As it turns out, bubble wrap, traditionally employed for insulating greenhouse windows, has indeed found practical use in enhancing window insulation ratings in residential settings.

According to the team from WF Plastic Wholesale cleaning and packing supplies, bubble wrap with medium to large bubbles is preferred for its superior insulating properties while still allowing ample natural light.

Drasko Georgijev from How To Go Solar told Yahoo Lifestyle: "Homes with single-glazed windows, particularly in colder climates, benefit significantly from this straightforward method to prevent heat loss." He explained: "Windows, while essential for warmth and light, often represent a substantial thermal inefficiency in homes."

Sun filtering through window designing geometrical pattern on opposite wall.
While using bubble wrap hinders the view, it still allows sunlight to pass through. Photo: Getty

Georgijev said that applying ordinary bubble-wrap packing material can reduce utility bills by nearly half by keeping heat inside.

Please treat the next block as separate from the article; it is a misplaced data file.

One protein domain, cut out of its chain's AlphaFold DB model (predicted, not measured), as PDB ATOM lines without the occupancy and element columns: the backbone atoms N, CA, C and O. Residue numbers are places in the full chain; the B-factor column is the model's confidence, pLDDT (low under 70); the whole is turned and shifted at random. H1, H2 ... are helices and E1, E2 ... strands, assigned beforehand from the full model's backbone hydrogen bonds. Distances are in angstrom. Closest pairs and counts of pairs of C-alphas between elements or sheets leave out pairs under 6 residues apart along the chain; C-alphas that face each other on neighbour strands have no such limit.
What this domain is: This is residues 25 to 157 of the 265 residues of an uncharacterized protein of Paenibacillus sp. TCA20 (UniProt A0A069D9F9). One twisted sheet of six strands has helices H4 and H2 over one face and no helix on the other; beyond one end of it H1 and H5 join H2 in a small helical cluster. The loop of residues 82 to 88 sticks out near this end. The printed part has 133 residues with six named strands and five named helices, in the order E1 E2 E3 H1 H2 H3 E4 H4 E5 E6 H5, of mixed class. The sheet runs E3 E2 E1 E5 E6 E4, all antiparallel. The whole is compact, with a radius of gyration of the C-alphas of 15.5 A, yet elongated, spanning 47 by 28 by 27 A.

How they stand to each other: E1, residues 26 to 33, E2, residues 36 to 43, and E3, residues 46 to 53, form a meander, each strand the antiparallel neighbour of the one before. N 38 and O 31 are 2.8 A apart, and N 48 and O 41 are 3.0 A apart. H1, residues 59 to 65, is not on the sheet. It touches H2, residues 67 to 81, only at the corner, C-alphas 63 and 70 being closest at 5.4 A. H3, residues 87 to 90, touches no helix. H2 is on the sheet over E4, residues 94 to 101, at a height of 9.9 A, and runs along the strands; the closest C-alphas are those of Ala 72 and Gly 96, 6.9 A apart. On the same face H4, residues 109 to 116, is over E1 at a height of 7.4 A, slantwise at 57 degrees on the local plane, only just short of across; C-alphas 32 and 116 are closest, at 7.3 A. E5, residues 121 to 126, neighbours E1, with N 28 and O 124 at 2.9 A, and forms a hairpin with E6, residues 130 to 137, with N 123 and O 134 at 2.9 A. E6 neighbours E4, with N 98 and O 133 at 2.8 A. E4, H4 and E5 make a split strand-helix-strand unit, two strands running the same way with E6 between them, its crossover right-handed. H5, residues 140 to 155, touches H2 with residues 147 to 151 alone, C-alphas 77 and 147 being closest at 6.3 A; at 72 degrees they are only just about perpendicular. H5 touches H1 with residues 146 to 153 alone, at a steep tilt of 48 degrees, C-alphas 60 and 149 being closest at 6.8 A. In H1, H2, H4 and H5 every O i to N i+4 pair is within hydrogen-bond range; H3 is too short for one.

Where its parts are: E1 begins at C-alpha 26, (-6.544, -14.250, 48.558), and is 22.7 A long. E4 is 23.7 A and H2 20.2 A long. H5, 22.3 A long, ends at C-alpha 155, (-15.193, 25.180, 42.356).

The insulation effectiveness of bubble wrap stems from the small air pockets trapped within the bubbles, forming a network of insulating barriers when applied to the interior surface of windowpanes. In winter, additional layers of bubble wrap provide effective protection against cold infiltration and minimise heat loss from homes.

"Bubble wrap will instantly increase the insulation R-value (resistance to heat flow) of your windows by a factor of 1 (one). It is a solid radiant barrier for the cold air, especially on a single-glazed window," Georgijev explains.


"The only downside effect is that the view through the insulated window is a little bit fuzzy; however, it does let in plenty of sunlight," concludes Georgijev.

So, if you're struggling to keep your home warm this winter and want to save on energy bills, this simple, affordable solution seems to be working for many.

Plus, you get the added bonus of having bubble wrap on hand for some stress-relieving popping sessions!